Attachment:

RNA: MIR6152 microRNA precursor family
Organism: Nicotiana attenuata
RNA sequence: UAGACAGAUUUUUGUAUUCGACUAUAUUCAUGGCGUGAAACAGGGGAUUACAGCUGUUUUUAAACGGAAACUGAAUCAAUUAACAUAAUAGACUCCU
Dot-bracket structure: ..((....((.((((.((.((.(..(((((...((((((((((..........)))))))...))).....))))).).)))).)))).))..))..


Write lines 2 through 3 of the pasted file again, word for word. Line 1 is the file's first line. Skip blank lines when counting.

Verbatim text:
Organism: Nicotiana attenuata
RNA sequence: UAGACAGAUUUUUGUAUUCGACUAUAUUCAUGGCGUGAAACAGGGGAUUACAGCUGUUUUUAAACGGAAACUGAAUCAAUUAACAUAAUAGACUCCU